It's not stretching the imagination to wonder where and how New York City fits the myriad of excellent jazz players who call the city home. They come, gratefully, from everywhere, bringing with them fresh ideas, odd twists on the tried and true and a creative energy that lights this most fertile diaspora.
Making comparisons with Dave Brubeck can often be a stretch of that same imagination and also a fool's errand. But Whiteley, who navigates his many selveshis CV includes being long-time keyboardist for Regina Spektor, pit band keyboardist for the musical Avenue Q, and musical director/organist for the Church of the Blessed Sacrament in the Bronxplays with voicings and instrumental interplay as easily as the old master. It is from this standpoint that Brad Whiteley delivers his gregarious sophomore release.
Courtesy of guitarist Tom Guarna and drummer Kenneth Salters, one may not readily detect the Brubeck underpinnings given the punchy, guitar-driven powerhouse opener "Dusk." Things get deceptive again with "Sunset Park," which starts life as a standard blues then begins its sprint with the graceful play of Whiteley, Guarna, and Michael Eaton on sax.
With nary a track shorter than five minutes, Whiteley lets his music breathe, allowing the sextet plenty of thoughtful airspace to interpret and improvise. "The Unwinding" moves crisply through its deft tempo changes, Whiteley and Guarna again providing concise solos until breaking into a deep-rooted bop bass and snap-happy snare workout from Mark Pavolka and Salters. The wistful choreography of the title track, "When We Met" and "Dawn" bring Brubeck to mind, the tunes wrapping around themselves in various hue and texture and elastic melodies that stretch one to the other and forward. Contemporary jazz at its finest.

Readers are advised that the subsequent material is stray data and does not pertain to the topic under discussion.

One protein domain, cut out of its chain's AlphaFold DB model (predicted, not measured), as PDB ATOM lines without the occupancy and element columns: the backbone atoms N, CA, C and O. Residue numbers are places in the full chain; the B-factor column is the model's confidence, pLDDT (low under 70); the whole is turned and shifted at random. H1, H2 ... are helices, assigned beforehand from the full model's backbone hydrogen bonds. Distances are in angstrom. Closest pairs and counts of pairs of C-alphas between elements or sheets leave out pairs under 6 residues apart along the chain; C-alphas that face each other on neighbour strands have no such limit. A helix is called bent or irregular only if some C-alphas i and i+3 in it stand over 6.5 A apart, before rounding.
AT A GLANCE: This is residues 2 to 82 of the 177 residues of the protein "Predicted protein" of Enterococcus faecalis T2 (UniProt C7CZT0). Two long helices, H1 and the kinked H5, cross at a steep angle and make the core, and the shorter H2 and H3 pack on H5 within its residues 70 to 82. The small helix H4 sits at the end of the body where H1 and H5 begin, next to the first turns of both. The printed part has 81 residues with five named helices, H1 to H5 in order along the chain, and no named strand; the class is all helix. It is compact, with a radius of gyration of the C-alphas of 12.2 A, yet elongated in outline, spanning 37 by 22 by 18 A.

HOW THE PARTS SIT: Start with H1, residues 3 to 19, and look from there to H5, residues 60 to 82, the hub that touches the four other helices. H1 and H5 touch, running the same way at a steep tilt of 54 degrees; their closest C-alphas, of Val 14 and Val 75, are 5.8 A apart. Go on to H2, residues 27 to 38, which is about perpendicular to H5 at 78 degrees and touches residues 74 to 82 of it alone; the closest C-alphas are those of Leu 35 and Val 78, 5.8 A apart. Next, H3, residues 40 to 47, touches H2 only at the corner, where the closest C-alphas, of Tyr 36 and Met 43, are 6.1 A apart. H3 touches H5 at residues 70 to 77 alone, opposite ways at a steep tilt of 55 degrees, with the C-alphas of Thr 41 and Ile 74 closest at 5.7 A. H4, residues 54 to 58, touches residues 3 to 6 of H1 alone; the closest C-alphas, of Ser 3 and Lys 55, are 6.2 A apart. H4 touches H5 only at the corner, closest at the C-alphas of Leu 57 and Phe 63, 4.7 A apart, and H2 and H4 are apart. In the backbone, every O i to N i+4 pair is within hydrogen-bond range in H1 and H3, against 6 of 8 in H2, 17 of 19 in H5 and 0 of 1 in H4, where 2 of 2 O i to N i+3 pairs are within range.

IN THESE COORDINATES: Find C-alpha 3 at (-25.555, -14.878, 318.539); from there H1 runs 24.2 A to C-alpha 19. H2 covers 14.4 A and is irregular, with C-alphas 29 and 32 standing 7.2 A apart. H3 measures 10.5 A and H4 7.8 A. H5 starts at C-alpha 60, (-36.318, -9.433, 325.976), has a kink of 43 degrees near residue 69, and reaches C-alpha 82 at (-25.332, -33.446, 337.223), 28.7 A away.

Dusk; Sunset Park; The Unwinding; Sinking Feeling; Everything Changes; Presence; When We Met; Demagogue; Dawn; K Car
Funk '83; A Dark Day.
Brad Whiteley: piano; Matt Pavolka: bass; Kenneth Salters: drums; Tom Guarna: guitar; MIchael Eaton: saxophone.
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